A new study from McMaster and York universities has found that poor muscle health may be a complication of Type 1 diabetes, even among active twenty-somethings.
The research team analyzed muscle biopsies of young adults with and without Type 1 diabetes who exceed Diabetes Canada’s recommended weekly levels for physical activity.
The researchers found structural and functional changes in the power generation parts of the cell, or mitochondria, of those with diabetes. Not only were the mitochondria less capable of producing energy for the muscle, they were also releasing high amounts of toxic reactive oxygen species, related to cell damage.
These changes could result in reduced metabolism, greater difficulty controlling blood glucose and, if left unchecked, an accelerated rate of developing disability. The study findings add poor muscle health to the list of better-known complications of Type 1 diabetes, including nerve damage, heart disease and kidney disorders.
“Now we know that even active people with diabetes have changes in their muscles that could impair their ability to manage blood sugar,” said Thomas Hawke, corresponding author of the study and a professor of pathology and molecular medicine at McMaster. “Knowing in the long term that this could contribute to faster development of disability, we can start to address it early on.”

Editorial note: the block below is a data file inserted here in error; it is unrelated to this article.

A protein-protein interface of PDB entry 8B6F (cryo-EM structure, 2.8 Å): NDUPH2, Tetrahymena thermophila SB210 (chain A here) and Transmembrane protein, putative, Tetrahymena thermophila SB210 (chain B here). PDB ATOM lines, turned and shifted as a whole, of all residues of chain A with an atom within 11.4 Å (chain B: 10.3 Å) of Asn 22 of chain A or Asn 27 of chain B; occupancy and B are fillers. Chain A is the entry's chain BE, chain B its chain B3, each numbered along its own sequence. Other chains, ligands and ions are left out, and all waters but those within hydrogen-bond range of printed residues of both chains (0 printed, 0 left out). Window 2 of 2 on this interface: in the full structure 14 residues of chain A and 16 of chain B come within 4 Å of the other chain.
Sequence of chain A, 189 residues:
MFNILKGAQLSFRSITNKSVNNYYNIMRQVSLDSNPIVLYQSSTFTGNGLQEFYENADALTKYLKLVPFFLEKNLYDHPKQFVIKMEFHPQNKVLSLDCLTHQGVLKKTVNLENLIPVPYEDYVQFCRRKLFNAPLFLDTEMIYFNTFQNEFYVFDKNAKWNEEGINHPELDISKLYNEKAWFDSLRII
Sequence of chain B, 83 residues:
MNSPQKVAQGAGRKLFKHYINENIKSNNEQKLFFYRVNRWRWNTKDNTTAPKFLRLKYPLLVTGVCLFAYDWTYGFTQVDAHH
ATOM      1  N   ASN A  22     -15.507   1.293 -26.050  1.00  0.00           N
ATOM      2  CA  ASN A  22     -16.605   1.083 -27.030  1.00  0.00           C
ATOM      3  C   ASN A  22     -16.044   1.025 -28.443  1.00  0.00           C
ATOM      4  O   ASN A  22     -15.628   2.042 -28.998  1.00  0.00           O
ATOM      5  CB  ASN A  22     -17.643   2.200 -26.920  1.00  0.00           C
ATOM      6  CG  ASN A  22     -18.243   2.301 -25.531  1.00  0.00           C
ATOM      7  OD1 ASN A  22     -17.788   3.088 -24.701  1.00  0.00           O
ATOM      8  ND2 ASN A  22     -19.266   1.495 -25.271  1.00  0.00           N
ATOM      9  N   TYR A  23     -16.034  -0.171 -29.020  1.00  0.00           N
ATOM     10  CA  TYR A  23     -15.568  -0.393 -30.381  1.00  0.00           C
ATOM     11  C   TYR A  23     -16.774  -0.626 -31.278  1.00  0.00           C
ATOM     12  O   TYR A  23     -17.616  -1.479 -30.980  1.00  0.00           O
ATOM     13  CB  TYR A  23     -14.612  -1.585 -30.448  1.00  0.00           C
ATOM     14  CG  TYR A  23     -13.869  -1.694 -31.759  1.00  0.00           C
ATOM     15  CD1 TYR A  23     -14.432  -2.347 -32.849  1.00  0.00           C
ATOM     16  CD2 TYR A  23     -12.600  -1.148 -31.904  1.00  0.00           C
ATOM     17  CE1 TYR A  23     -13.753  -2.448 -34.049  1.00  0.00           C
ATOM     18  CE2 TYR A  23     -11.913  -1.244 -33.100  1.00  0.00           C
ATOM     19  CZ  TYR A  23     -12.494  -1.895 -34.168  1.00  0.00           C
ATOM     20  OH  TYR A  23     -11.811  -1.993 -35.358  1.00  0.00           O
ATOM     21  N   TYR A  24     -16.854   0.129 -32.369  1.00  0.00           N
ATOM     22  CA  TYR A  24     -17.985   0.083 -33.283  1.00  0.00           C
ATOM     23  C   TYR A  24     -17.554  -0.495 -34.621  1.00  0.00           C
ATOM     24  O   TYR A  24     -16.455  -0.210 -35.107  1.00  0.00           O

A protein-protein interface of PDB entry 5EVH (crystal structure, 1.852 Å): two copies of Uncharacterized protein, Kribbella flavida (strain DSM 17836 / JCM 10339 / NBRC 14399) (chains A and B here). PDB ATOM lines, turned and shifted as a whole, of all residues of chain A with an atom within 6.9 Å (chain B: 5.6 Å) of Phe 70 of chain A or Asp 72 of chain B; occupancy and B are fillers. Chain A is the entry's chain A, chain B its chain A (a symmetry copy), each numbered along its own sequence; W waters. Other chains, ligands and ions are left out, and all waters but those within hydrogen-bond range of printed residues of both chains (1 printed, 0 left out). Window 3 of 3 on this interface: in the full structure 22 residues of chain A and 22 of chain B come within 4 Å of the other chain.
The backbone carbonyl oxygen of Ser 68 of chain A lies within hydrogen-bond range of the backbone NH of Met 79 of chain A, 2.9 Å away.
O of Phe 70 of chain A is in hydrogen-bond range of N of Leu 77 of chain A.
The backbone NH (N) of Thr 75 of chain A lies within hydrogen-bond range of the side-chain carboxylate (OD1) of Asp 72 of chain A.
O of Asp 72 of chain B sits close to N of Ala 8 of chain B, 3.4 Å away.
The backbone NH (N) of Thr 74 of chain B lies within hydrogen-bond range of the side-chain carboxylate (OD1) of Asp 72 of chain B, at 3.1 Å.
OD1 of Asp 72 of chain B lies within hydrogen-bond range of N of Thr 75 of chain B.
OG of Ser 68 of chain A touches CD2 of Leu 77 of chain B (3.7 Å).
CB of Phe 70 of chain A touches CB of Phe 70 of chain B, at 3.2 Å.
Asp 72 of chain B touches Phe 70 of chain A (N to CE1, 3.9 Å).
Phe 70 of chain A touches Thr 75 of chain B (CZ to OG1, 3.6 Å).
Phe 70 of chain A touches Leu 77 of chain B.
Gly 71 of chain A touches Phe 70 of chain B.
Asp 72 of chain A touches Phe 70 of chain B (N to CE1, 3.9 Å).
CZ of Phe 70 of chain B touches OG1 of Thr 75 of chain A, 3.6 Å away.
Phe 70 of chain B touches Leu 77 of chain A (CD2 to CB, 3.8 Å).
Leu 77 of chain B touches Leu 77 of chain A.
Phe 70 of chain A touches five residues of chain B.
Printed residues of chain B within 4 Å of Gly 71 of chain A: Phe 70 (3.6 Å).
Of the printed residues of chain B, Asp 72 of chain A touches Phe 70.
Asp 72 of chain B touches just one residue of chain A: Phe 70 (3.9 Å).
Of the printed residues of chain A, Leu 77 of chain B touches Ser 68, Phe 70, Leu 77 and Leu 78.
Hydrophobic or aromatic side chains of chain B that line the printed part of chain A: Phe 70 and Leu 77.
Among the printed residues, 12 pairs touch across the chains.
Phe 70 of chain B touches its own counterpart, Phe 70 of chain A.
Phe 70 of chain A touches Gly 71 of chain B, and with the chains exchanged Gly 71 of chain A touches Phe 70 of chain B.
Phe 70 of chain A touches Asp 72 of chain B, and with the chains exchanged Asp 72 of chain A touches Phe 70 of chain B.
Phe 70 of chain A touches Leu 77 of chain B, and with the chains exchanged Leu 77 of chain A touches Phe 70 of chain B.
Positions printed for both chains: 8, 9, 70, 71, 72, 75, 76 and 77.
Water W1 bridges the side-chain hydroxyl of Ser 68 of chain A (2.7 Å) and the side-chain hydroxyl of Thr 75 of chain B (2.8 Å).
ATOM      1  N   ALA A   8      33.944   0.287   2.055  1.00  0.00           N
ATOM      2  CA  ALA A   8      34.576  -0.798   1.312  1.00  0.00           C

The paper was published today in Diabetologia, the journal of the European Association for the Study of Diabetes.
Christopher Perry, study co-senior author and an associate professor in kinesiology and health sciences and the Muscle Health Research Centre at York University, added: “Skeletal muscle is our largest metabolic organ and is the primary tissue for clearing blood sugar after eating a meal, so we need to keep muscle as healthy as possible.”
With regular aerobic exercise, the amount of mitochondria in muscle increases, thereby helping muscle cells to use more glucose and become more efficient. Given this new data, Perry added that their study suggests that current guidelines for Type 1 diabetics may also need to be revised.
“We believe these dysfunctional mitochondria are what’s causing the muscle to not use glucose properly and to also damage muscle cells in the process. We were surprised to see the muscles were this unhealthy in young adults with Type 1 diabetes who were regularly active.”
Researchers say while further study is needed, revising evidence-based exercise guidelines, specific for those with Type 1 diabetes, may be required to keep them in the best health.
The team included researchers at York University, the University of Windsor and the German Center for Neurodegenerative Diseases as well as McMaster’s departments of pathology and molecular medicine, pediatrics and kinesiology. Both Hawke and Perry are on the Board of Directors for the Canadian Society for Exercise Physiology.
The study was funded in part by the Natural Sciences and Engineering Research Council of Canada, the Canada Foundation for Innovation, and the James H. Cummings Foundation.
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